We chat to the band’s frontman, Joe Mount, about their most mixtape-centric album yet.
Metronomy’s mastermind Joe Mount has been incredibly busy since the release of their last album, Summer 08, in 2016. He’s moved back to the English countryside from Paris, built a gorgeous home studio, and currently juggles the demanding requirements of being both a musician and a father – quite literally, too.
“I’m just heading home from a school run!” Mount gushes over the phone. “I’m just going to pull over now. You see, that’s the problem with doing interviews and also being a father.”
Most of Mount’s summer was spent overseas heralding the launch of their latest record, Metronomy Forever, which will mark the band’s sixth studio album to date. While stylistically similar to previous genre-bending Metronomy records, their latest effort unquestionably illustrates some of Mount’s most diverse and ambitious work to date.
“I think what I’ve decided to do now is just to do what I feel,” he says. “There isn’t one kind of music or one kind of style that I stick to. I make music that reflects what I’m about – and that can obviously mean a lot of different things. I’m not doing a very good job explaining it, but that’s how I currently feel about it, I guess.”
The kaleidoscopic listening experience gleaned from Metronomy Forever is almost comparable to a compilation album; a record that effectively cherry picks highlights from Metronomy’s lengthy and varied discography. However, this wasn’t originally the case.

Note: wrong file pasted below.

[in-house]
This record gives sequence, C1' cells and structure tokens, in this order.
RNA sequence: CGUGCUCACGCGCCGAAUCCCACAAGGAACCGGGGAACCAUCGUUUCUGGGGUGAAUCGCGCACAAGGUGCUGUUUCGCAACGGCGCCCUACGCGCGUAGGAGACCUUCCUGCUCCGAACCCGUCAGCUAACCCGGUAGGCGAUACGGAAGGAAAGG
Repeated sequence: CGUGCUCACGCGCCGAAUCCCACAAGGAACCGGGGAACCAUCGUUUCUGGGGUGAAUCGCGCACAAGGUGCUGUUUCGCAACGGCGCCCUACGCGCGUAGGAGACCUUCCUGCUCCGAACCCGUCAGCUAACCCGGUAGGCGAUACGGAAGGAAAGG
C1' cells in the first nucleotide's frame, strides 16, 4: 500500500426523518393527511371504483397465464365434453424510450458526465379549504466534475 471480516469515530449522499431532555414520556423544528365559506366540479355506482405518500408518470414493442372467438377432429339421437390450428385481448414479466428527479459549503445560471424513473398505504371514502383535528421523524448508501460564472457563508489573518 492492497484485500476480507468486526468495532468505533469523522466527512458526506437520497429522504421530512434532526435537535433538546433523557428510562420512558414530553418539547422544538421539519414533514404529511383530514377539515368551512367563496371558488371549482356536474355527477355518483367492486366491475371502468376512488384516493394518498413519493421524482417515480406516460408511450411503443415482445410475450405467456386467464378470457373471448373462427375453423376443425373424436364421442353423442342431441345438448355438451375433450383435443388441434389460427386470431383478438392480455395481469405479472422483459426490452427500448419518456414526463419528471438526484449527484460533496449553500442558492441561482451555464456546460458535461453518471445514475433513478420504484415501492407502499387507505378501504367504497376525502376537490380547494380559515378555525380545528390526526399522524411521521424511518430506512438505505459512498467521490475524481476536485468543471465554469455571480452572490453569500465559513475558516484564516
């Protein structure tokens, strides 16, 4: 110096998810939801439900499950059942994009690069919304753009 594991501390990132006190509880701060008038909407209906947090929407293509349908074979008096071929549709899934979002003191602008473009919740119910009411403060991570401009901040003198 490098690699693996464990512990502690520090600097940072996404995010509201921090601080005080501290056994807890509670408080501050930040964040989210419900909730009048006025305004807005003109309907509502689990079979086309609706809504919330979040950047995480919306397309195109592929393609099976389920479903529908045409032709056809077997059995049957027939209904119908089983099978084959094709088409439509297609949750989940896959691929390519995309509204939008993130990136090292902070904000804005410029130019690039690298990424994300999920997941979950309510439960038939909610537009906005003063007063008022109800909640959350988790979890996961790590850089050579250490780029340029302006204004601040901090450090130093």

“When I first started making this record, I was trying to make a ‘traditional’ record,” Mount explains. “In the sense of thinking about it being ten tracks long and having a coherent vibe throughout. And in doing that, it didn’t properly reflect what I do, and the way I listen to music. I listen to playlists and that type of thing – probably the same way most people do. After I started detracting away from that, all of it started to properly fall into place for me. The idea of [Metronomy Forever] was that it could be a mixtape or something in that world. You could listen to it like an album, or something that’s just playing in the background. And I think that’s what music is like now for a lot of people.”
After helping Robyn co-produce her album Honey last year, Mount can’t deny the creative freedom it brought to his own record – albeit in a surprisingly backwards manner.
“Musically, it’s almost like the opposite of an influence, really,” he says. “Like an absence of it. Making her record was so different – it was a very emotional situation that she was going through, and the experience from making her record was quite intense. When it came to my record, I didn’t have that same kind of emotional trauma to make an album out of. I think the experience of making her record led to mine being almost a more passive experience overall. I know that sounds negative, but it really wasn’t. In a good way, it became more of a ‘do what you feel’ or a ‘do whatever you want to do’ kind of thing.”
While some tracks on Metronomy’s album may seem worlds apart, its musical core still retains the head-bopping beats and whimsical nature of records past. For Mount, Metronomy Forever doubles as a historical reflection of sorts, interwoven with resounding motifs of continuation, permanence, and eternity.
“It’s a bit of a ‘meta’ album, I think,” says Mount. “The theme of the album is about being someone who’s grown up releasing records, making music and finding ways to fit in at this point in their career. I guess I’ve been putting records out for quite a while now, and in that time, lots of things have changed. I suppose the central theme of the record is simply being me in 2019 and trying to work out what I’m here for. It’s a bit of a birds-eye view of my life.”
Metronomy’s new album, Metronomy Forever, is out now via Because Music. Check it out via streaming services.